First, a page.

Phil Ruthven identifies which Australians will be able to retire without relying on the age pension, thanks to the ongoing growth of superannuation assets.
Universal superannuation became an embedded component of the wealth accumulation by workers some 21 years ago. So it has a coming-of-age in 2014, so to speak.
Only retired or non-working households have missed out on compulsory saving as part of employees’ remuneration. Voluntary contributions to super have also risen over the years.
Of course, life offices had been offering retirement benefit packages for a long time prior to the introduction of compulsory super in the form of industrial (weekly payments), ordinary (monthly payments) and superannuation type policies. Only the latter is significant today.
Government employee retirement benefits had also been around for many decades, usually unfunded, with retirement benefits paid out of current government receipts from taxes and government business enterprises surpluses. That unfunded legacy is with us today, but addressed by the Howard/Costello government while it was in office via the Future Fund.
Figure 1 shows the spectacular growth of retirement assets, only temporarily reversing for two years during the onset of the global financial crisis.
Assets will pass $2.3 trillion this year, from less than $100 billion 30 years ago.
They will account for nearly 30 per cent of the total assets of all financial institutions by the end of 2014. Banks had an 80 per cent lion’s share of all assets up to 1940, but this has now been diluted to around 55 per cent. Figure 2 provides perspective in this regard.
At the end of 2013, half the superannuation assets were in local shares (and account for nearly 60 per cent of the $1.6 trillion market), 17 per cent in overseas assets (including shares), 14 per cent in bonds and other securities, 13 per cent in cash and deposits, and the balance in property and other assets.
Clearly, superannuation has become a very important part of household net worth, as Figure 3 shows.
At 27 per cent of average household net worth of $751,000 in mid-2013, super is well ahead of investment property (16 per cent) and is likely to overtake the value of owner-occupied housing (32 per cent) in the not too distant future.
Indeed, financial assets in total – including super, shares and deposits – are poised to overtake all hard assets (property, equipment and durables) within a few years. Some 25 years ago, financial assets represented 35.5 per cent of net worth (11.4 per cent of that being super).
By the end of this year, the ratio will be over 50 per cent, of which 24 per cent will be super.
This is a very positive development, as hard assets can only ever yield a modest rental return plus capital gain, and never match the returns from active assets, notably shares.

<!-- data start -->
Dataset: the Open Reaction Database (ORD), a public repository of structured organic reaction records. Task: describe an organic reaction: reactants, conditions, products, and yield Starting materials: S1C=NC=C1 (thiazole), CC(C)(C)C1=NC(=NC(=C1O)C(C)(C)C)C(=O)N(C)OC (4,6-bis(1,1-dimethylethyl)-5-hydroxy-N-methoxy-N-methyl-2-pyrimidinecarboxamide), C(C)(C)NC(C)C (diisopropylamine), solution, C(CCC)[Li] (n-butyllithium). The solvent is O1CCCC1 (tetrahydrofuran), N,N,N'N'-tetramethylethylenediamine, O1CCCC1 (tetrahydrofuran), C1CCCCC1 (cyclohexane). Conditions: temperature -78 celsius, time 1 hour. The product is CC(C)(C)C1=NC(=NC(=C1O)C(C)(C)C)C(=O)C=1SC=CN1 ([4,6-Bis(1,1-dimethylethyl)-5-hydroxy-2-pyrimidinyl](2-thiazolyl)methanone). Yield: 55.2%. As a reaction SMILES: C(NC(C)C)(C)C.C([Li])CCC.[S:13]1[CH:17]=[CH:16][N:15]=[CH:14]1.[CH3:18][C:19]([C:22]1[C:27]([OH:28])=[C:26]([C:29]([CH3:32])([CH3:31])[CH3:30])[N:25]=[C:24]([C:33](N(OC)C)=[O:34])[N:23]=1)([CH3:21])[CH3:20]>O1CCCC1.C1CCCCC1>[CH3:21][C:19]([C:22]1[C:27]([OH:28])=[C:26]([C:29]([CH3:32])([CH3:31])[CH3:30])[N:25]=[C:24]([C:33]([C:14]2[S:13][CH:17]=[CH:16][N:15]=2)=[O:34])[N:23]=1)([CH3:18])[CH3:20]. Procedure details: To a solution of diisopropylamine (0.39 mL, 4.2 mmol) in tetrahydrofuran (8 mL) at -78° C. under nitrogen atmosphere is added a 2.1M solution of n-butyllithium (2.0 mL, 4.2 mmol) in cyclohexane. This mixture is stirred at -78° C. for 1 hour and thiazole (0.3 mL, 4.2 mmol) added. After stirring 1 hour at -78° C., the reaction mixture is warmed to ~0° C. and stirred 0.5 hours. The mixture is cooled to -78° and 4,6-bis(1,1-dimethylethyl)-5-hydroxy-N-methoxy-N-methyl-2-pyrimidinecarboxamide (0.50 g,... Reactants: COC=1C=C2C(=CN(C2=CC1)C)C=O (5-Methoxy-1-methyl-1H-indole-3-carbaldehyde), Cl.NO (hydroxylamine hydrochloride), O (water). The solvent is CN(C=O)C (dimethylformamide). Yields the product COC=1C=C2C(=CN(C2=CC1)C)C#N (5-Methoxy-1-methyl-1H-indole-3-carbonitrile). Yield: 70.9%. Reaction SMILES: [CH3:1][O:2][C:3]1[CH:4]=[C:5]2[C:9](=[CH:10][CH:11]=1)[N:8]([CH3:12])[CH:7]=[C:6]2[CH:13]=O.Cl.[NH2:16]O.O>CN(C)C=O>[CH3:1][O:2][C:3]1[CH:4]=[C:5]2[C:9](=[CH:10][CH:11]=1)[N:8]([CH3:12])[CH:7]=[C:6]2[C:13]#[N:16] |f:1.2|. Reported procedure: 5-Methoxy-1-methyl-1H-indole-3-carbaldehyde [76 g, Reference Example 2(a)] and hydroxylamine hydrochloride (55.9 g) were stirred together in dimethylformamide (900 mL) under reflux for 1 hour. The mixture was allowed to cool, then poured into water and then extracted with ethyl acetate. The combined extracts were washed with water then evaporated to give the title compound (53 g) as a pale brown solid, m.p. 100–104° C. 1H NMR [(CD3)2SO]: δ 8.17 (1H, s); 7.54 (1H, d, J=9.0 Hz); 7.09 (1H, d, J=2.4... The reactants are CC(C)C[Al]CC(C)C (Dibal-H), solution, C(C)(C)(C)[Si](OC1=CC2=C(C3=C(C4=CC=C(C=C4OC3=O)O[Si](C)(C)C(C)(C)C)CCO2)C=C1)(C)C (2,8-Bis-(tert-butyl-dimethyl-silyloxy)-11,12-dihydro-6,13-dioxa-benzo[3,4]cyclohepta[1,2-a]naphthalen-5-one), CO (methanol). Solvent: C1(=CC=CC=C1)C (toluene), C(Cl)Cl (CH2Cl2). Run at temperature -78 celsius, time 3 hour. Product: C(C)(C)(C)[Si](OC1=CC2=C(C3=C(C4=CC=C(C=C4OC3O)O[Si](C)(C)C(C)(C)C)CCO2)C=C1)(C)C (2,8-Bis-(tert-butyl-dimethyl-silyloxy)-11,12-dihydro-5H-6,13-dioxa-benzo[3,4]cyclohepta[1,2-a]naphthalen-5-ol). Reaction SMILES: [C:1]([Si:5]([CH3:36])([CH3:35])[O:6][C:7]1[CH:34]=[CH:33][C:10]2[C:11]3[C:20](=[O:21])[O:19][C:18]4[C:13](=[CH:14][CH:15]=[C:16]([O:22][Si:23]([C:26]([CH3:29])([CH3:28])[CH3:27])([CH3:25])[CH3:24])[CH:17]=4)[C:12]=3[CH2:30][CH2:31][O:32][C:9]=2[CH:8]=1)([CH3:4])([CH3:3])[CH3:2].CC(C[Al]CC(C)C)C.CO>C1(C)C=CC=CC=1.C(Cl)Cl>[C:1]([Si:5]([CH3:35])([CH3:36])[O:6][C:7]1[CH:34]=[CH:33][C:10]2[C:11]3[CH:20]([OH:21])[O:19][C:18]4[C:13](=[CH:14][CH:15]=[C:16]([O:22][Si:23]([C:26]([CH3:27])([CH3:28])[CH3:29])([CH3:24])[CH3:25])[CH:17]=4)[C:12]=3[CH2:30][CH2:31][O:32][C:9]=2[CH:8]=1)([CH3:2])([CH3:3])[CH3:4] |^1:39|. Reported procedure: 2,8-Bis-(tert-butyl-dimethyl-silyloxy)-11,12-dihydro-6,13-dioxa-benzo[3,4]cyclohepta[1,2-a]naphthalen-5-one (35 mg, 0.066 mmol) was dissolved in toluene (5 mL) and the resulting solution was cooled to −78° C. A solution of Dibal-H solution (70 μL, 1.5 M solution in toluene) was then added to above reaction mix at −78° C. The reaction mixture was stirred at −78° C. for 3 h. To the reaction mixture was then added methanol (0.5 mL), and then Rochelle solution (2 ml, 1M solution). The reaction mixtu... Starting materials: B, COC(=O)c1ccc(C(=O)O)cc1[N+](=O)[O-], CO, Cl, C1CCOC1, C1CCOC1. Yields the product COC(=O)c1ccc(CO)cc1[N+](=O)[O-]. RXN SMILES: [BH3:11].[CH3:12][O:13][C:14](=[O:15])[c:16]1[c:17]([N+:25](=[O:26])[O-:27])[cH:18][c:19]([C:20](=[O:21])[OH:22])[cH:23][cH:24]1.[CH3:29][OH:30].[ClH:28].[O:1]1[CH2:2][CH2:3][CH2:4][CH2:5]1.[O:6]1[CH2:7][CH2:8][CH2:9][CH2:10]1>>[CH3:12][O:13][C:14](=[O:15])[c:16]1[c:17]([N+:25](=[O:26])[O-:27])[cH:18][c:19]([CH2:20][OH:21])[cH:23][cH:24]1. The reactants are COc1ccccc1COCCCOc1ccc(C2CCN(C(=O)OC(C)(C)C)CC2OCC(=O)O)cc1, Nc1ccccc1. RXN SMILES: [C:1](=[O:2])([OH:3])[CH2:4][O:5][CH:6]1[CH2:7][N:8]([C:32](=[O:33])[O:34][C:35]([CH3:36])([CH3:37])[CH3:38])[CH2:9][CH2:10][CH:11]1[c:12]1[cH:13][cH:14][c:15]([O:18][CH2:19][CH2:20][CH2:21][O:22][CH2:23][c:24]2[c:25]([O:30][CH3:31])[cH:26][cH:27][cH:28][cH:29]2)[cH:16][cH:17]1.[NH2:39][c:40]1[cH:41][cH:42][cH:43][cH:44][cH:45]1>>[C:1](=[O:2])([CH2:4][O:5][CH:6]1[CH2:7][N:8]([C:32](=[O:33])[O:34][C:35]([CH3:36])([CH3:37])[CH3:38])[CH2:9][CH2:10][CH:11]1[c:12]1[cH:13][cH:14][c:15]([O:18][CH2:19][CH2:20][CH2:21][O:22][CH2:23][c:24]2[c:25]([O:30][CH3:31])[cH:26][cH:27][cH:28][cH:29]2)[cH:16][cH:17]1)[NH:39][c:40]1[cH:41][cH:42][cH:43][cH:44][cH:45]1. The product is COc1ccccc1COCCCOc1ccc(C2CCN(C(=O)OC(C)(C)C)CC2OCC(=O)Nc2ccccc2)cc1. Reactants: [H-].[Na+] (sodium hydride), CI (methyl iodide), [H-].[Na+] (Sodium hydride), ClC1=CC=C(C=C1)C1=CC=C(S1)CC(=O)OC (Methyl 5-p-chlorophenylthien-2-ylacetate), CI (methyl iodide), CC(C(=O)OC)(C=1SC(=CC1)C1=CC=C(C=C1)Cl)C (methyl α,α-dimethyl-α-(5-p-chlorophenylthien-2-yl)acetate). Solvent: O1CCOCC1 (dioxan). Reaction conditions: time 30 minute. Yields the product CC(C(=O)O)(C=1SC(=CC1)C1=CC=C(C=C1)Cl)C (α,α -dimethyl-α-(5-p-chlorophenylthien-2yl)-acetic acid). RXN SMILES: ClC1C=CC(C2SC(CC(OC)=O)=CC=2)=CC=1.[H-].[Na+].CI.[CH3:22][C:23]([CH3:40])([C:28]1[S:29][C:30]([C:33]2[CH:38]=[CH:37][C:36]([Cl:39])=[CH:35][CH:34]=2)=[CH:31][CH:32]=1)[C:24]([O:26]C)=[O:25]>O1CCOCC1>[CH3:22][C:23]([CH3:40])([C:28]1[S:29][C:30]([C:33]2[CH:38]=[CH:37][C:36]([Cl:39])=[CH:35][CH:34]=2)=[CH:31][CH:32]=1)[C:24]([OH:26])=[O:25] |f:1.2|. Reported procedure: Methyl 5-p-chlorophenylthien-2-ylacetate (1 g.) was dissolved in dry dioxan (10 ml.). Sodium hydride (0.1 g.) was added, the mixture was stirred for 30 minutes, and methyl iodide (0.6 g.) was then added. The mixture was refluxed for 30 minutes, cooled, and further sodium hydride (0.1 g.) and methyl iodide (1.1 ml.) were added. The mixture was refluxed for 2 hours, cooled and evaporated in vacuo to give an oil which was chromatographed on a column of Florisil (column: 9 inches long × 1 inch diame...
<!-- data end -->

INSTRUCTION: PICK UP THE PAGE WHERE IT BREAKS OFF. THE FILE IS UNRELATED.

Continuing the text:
So how much super does one need to have to be able to retire with independence (of the pension) and with dignity?
Firstly, twice as much as the average home; meaning that a home should never be regarded as the biggest investment of one’s life, as was the claim for much of the post-World War II years.
Average household income for the 9 million+ households of the nation will be just over $150,000 by the end of 2014.
It is suggested that retiring on –and maintaining – a one-third share of average household income is a desirable goal.
In turn, this would suggest a nest egg of around $830,000, taking out six per cent of it as income each year and leaving enough to grow the capital in line with inflation.
Currently average super sits at around $100,000 per person or $240,000 per household, but this includes young people and households as well as retirees.
A look at the differences across age groups is helpful in seeing how close we are to “dignified retirement” at present. (See Figure 4.)
It suggests that recent retirees (aged 65-74) have a median super of $181,000 per person, or around $360,000 per household, or 40-45 per cent of the “dignified retirement” level. Even older households are generally pensioners, with less than $75,000 per household in super (much of it via life offices).
Being averages, there would be a minority of these age groups that do live very comfortably, but most – perhaps over two-thirds – would be living a more abstemious lifestyle.
The younger baby boomers are the best off in super, with over $400,000 per household and the capacity to improve on that level with a continuing working life for a decade or more.
Their average could edge up towards 55-60 per cent of the desirable level if they work long enough.
Again some retirees in this age bracket will easily reach a comfort zone. But generally only a third or so of baby boomers (49-71 years) will retire with their wished-for comfort and dignity.
It is not all that salubrious, reminding us that we have a long way to go and that it will have taken at least two generations (of an average of 20 years each) from 1993 to achieve this level of comfort for retirees.
So, the Net Generation (12-32 years old) and the youngest of the Gen Xers (33-48 years old) are the first of the retirees likely to be almost universally comfortable – in theory and assuming no interim catastrophes and set-backs.
However we are on the way and leading the world.
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